So, here I am: I have lost my best friend in the whole wide world, laughing is easier than crying, therapy is good, sleeping is difficult and writing has become a magical connection to my inner thoughts. And writing about my dead mother is at times laughable and fun.

Thanks for listening today. Tune in next time when we explore the insane things people say to you while you are grieving (that’s a warning people, leave it be).

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One year ago today, Ben and I were exhausted. It was the day after our wedding and I remember waking up extremely hungover, and trudging my way to our farewell brunch. One year later, I look back on this to be the best year of my life. The Phillies won the World Series (an Altschuler favorite), Obama became our president, I lost my job, I was accepted into graduate school, I officially embarked on a career in writing, I traveled to five countries in Asia over the span of 10 weeks, and most importantly I married my favorite person in the world (click here to see us featured in Utah Bride and Groom magazine). This last year has included major blips in my master plan, but they have turned out to be the best surprises to happen to me yet.Claire in cyclo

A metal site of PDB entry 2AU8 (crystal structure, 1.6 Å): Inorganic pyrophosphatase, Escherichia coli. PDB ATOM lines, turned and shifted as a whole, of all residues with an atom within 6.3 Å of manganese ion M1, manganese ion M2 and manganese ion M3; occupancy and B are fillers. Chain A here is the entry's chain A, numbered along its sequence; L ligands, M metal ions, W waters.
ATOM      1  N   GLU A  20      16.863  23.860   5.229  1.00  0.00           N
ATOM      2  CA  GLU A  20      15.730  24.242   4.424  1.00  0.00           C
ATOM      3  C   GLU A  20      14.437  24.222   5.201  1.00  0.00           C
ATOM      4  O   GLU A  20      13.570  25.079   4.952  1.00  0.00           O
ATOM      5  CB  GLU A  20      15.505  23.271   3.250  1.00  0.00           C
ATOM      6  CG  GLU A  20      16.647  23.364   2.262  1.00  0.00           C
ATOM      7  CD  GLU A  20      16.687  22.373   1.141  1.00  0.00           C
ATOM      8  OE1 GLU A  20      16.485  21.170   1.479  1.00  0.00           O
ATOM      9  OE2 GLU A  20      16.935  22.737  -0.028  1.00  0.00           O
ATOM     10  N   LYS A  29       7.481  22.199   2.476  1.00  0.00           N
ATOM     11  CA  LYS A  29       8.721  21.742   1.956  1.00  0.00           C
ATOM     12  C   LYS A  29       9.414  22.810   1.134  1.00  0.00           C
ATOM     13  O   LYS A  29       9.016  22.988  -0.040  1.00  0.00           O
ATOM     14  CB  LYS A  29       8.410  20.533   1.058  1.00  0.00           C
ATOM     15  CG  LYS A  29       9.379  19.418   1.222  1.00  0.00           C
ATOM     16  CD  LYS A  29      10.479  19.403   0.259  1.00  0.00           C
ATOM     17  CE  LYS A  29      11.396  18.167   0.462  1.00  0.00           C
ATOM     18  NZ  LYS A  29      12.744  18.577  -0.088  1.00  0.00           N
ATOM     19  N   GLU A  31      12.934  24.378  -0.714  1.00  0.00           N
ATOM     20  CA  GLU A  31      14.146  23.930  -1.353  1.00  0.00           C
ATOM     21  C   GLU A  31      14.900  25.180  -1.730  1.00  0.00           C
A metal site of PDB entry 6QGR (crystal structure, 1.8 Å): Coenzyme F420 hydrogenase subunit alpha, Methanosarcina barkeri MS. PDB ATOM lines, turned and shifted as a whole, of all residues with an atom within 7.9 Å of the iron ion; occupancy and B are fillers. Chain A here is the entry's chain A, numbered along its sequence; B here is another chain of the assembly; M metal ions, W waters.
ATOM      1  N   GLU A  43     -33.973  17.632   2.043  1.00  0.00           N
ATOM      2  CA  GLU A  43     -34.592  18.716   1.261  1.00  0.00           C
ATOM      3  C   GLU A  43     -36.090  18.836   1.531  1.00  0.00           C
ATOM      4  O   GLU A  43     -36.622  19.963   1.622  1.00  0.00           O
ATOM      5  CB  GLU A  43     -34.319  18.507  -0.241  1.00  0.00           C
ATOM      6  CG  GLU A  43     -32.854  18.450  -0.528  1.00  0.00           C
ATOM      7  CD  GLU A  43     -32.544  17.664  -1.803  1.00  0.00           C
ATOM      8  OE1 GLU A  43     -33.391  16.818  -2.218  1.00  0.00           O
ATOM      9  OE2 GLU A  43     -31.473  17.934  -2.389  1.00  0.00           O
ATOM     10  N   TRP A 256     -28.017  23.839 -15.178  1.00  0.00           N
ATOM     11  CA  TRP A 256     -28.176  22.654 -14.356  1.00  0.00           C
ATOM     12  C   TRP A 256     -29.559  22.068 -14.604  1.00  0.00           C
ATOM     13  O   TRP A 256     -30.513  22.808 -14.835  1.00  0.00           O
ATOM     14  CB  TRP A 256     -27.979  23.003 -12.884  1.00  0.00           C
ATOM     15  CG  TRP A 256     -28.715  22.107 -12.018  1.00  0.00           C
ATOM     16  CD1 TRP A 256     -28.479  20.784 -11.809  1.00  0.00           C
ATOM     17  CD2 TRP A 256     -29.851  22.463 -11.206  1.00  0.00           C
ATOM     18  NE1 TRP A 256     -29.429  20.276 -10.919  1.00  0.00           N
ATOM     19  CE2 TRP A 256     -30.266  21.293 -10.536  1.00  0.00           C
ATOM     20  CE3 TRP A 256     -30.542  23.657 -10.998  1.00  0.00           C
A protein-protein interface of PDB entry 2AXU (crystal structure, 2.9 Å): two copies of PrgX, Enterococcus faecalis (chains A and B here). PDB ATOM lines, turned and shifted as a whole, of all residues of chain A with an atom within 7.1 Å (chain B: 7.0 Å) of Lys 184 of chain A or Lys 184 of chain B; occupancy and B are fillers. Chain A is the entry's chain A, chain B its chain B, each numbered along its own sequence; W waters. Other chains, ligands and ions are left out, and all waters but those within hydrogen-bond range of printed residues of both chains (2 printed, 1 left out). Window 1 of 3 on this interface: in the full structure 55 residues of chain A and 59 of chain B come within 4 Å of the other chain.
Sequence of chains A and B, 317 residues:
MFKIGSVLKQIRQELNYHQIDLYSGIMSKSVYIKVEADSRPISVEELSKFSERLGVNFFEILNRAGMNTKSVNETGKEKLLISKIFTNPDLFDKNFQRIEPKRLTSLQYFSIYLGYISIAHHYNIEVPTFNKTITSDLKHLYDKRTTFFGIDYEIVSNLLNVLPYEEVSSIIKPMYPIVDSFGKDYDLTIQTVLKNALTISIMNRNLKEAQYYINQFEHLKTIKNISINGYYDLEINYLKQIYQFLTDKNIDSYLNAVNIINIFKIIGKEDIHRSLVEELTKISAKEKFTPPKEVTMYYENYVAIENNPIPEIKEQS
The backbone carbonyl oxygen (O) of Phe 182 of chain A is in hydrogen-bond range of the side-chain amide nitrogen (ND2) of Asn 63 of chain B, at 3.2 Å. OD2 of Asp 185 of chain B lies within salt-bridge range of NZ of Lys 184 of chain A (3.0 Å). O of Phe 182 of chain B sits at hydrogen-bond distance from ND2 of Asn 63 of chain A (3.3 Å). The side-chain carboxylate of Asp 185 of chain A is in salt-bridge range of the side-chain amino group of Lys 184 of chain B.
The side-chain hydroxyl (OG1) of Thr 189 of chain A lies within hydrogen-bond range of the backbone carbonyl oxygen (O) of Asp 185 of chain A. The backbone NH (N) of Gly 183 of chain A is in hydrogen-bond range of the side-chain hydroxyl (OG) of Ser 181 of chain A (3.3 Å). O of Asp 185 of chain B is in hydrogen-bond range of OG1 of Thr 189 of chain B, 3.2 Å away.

I have slacked on my updates of Asia, but I should tell you about our final days in Vietnam. We met up with our Park City friends who have been living and working in Ho Chi Minh City for the past 15 months. They graciously toured us around the city,  showing us the life of an X-Pat, dining at the best restaurants, going for drinks at the chicest bars, shopping at the “real” boutiques and where to land the best bargain. The most exciting part of visiting HCMC (or Saigon as they call the city in ‘Nam) was the cyclo tour.

Make sure to agree upon a price and a few destinations before you head off on your chauffeured cyclo. If you have fears of traffic, this ride is not for you. But if you can brave it, your driver will take you to the grittiest, most interesting parts of Saigon, the real HCMC. We spent almost two hours weaving through the gridlock streets, narrowly escaping the sideswipe of a passing bus. And then it rained, poured, and they wrapped up the cart in rubber sheets, the only hole at eye level. I still managed to get drenched.